In addition to cutting it properly, basil likes copious amounts of water (but without drowning). Lacking that water, it quickly looks sad, and the leaves aren't as "crispy" as they used to be. My experience is that even a very sad and slippery basil can be brought back to life with a good deal of water - so don't give up on it.
The basil shown is in Rutile herb pot in the color light green in size small and it can be found here. Each herbal pot is unique and therefore the color varies slightly for each herbal pot.
How to cut your basil so that the plant shoots again, thereby lasting longer.
In order to fit a rosemary indoors, it is important not to over-water it. Of course, it grows in warm and dry areas, so it is not enough to drown it. It can be advantageous to water it in the wash basin and pull it back into the herbal pot when it has sucked what it needs. It should be bright but does not necessarily need direct sun.
Rosemary is a popular herb that many people use often, either in a fresh or dried form. Personally, I think it is really delicious in food breads and on root vegetables and chicken in the oven. It will also fit really well for the lamb of the season and the new potatoes when they arrive.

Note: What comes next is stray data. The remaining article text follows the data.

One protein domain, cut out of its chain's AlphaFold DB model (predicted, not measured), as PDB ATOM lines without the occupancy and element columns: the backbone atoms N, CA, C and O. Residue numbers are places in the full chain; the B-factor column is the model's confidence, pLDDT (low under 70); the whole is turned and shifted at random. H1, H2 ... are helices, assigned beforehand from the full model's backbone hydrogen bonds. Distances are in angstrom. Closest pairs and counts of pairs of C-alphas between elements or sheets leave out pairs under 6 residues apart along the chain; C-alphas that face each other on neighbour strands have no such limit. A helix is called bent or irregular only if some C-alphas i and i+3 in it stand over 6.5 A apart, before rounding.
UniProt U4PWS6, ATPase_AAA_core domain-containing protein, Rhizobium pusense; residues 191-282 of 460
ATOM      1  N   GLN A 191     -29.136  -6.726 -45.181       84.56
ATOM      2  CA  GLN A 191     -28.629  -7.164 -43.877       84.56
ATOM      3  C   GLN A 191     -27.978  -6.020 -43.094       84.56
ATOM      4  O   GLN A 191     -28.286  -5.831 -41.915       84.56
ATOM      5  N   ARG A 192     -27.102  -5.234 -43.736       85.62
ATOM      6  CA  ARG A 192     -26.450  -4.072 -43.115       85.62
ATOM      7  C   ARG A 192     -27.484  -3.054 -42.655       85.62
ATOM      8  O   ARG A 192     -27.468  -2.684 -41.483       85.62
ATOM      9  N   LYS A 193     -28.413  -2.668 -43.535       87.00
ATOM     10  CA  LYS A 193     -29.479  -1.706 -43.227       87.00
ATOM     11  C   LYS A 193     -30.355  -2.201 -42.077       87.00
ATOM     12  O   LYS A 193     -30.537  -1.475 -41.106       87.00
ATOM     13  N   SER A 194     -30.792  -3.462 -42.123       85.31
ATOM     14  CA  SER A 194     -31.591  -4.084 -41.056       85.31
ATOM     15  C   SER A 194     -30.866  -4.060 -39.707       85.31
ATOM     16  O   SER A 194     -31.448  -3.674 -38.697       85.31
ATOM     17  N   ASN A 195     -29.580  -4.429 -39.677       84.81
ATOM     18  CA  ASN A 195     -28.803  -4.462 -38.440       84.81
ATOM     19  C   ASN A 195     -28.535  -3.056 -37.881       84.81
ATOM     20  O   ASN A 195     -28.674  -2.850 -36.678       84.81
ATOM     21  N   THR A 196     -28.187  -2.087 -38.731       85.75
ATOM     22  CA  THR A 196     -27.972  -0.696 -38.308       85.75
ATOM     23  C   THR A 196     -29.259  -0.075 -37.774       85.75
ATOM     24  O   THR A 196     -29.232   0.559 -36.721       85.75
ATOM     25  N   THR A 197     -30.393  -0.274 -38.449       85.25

A dish where the rosemary comes to mind is on a potato pizza. Sussi recommends this recipe from Meyers.
The coin may not be the herb we use most often in Danish cuisine, but I think that is a bit of a mistake. Firstly because mint smells so nice and secondly because it is good for spicing up many summer salads and summer drinks. Or something as simple as getting a few leaves in a pitcher of water with a slice of lemon - then it is no matter to remember the two liters a day.
I also think I must try this one soon recipe for falafel pancakes with coin dressing from Emma Martiny, and this recipe for lemonade with mint from Sofie's Dining Room I will probably make it here at Easter, where the weather seems to be excellent. Also try Sussi's gluten-free version of Ottolenghi's Orange Cake with mint at the bottom of the article - mums!